Thursday, June 07, 2007
Guess the Plot
1. "The Warmonger" sounds so, well, unfriendly, so the president has a new, more genial button made up for himself.
2. Ancient legends tell of a man who can seed murderous madness in people's minds by merely walking amongst them. When a peaceful rally in Washington disintegrates into a riot that leaves hundreds dead, federal agent Tim Carter begins to suspect the "Peacetaker" is more than a legend.
3. "Imagine," said Alex, a device that will sound a bell whenever you're in deep concentration on a task. It will pull you away from whatever you're doing and demand you devote your attention to something totally trivial." "Outstanding," replied Tom. "We'll call it the 'peacetaker' because it takes away your peace and quiet!" "No," corrected Alex. "We'll call it the 'telephone.'"
4. Sardacious calls himself the Peacetaker--when he shows up, negotiations collapse. Now a fragile truce between the Torinthian Empire and the Siverean Elves has caught his attention--and he's determined to apply his talents.
5. When peace has spread it's bounty across the land, an evil unlike any other arises: The Peacetaker. War, Death and Pestilence follow him like trusty hounds as he destroys the Realm of Barrok. Can the druids of Hashenhak stop him before it's too late?
6. Years ago Jack Jackson was a Navy Seal sniper. Now he’s been placed on a special task force to bring peace to the Middle East. Using the latest in military technology and a crack team of special forces operatives from around the globe, Jack vows to bring peace – no matter how many bodies he has to step over.
Ancients believed that once in a Blue Moon a child with peace-taker powers is born. Such child, when grown to maturity, can seed murderous madness in people's minds by merely walking amongst them. [Imagine George Bush walking through Baghdad--or through the Democratic Convention--and you'll see the Peacetaker is no mere myth.] A simple amulet activates the Peacetaker’s powers.
When a federal agent, Tim Carter, undercover as a business executive [comma] sets out to visit Dr. Stella Hunter, he wants to gain insight on possible causes of an outbreak of madness at a peaceful women's rally in Cairo. He means to use a short footage of the riot – and his scarred face – to persuade her to help him without probing his reasons. [What are his reasons?]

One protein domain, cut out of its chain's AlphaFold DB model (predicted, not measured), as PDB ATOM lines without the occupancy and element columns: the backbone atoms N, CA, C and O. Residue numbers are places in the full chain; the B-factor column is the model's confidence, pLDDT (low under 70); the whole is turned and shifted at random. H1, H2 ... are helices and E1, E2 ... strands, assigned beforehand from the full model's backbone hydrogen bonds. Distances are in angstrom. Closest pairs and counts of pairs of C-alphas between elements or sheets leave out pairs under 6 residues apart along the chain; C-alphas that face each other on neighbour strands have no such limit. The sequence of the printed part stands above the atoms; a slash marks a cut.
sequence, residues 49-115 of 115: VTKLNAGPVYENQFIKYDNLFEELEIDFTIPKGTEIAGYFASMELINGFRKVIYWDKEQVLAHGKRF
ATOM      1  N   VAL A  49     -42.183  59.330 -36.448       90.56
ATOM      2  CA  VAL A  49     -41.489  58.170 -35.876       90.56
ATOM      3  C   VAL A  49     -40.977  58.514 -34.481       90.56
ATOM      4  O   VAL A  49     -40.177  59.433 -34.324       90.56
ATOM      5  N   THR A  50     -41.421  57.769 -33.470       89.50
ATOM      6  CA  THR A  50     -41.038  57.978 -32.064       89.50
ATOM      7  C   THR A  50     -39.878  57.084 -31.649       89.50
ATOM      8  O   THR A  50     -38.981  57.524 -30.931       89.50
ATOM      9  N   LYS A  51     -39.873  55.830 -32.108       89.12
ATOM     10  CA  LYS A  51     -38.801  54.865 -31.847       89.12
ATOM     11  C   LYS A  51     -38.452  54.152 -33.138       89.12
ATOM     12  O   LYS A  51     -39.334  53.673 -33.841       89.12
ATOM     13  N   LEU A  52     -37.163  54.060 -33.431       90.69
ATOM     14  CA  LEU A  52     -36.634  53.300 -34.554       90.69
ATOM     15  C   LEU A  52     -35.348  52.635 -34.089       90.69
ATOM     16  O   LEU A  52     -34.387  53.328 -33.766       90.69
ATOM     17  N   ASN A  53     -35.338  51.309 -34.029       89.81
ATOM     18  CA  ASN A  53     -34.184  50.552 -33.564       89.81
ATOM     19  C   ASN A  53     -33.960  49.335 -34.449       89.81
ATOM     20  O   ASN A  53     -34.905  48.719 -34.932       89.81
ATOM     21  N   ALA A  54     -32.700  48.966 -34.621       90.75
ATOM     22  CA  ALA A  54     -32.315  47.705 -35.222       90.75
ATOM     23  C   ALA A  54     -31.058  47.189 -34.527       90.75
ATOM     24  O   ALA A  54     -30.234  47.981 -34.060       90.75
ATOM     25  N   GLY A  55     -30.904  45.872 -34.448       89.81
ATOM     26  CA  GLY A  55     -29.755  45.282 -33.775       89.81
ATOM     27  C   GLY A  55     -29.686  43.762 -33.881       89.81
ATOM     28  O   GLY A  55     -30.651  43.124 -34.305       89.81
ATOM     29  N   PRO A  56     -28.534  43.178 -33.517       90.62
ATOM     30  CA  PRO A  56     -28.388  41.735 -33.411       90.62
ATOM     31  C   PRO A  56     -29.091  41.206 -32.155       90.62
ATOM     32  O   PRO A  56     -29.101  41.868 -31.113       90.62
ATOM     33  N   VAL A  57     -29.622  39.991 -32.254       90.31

[Tim: I want your insight on why a women's rally in Egypt became a riot.
Tim: I have here some footage of the riot.
Stella: But why do you want my help?
Tim (removing his mask): I also have scars on my face.
Stella: No more! I'll talk! I'll tell you anything! Just put the mask back on.]
Stella Hunter's a closet mythology expert, much ridiculed for her lifelong passion expressed by means of a controversial book: "Myths and Legends: The Ribbons of Truth." [Stella's title is almost as bad as yours.] Carter has a copy he took [stole] from a dying man’s bedside.
In her book, she traced the Peacetaker legend through almost every ancient civilization. [The Greeks, the Romans, the Ferengi, the Borg . . . ] Each culture sought to document the Peacetaker's arrival in their own way, whether through a cartouche, scroll or stone tablets. [For instance, there was a third stone tablet that Moses couldn't carry down the mountain on his first trip, and that he didn't feel like going back for because it had only one commandment on it. It read: Thou shalt steer clear of false idols, mimes, thy neighbor's sheep, and especially the Peacetaker.] Stella concluded that when it comes to dreams from which legends are spun, people, regardless of time, creed and color, tend to dream alike. [That's the controversial theory that's brought her ridicule in her field? That's nothing.] [So far there's more here about Stella's book than yours.] However an Egyptian colleague who sought her out at a Los Angeles conference insisted that legends were spun from reality, not dreams. He'd spent nearly ten years tracking down the whereabouts of the child he believed is the modern-day Peacetaker, and maintained that he was very close to finding him - very close. Stella thought he was a crackpot. [Look who's talking. Everybody who's anybody thinks she's a crackpot.]
The next day, [The next day after what? Nothing's happened yet.] a peaceful rally at the Mall in Washington disintegrates into a murderous riot that leaves hundreds dead and thousands injured. And suddenly, Stella and Carter are forced to consider the unthinkable: What if the Egyptian crackpot’s quest for the modern-day Peacetaker was fruitful . . . ?
It's not so much a matter of whether the crackpot's quest was fruitful. It's a matter of whether the Peacetaker exists. Even if the crackpot never found him, the Peacetaker can still cause peacelessness, right? Or does the crackpot have the amulet? No, because there was an earlier riot in Cairo.
I think this Peacetaker story was dreamed up by some guy trying to avoid being punished for starting a riot. Back when any crime would get you crucified or burned at the stake, some guy probably said, "I started the riot, but I was helpless, under the control of . . . that man! He's . . . the Peacetaker! Get him!" Once it worked once, everybody was doing it.
Does Carter go to Stella because he suspects the Peacetaker exists? Just because there was a riot in Egypt? Is this guy a federal agent, or a superstitious nutcase?
Instead of Peacetaker, call him Varlogg, Scourge of Serenity.
Okay, the writing's clear enough, and the situation's interesting, but less background and more action would be better, I think. Doesn't your main plot thread start with the Washington riot? Is the Peacetaker motivated to move on and start more trouble? Are they chasing him? Is the crackpot helping? That seems more interesting than the history of Peacetakers.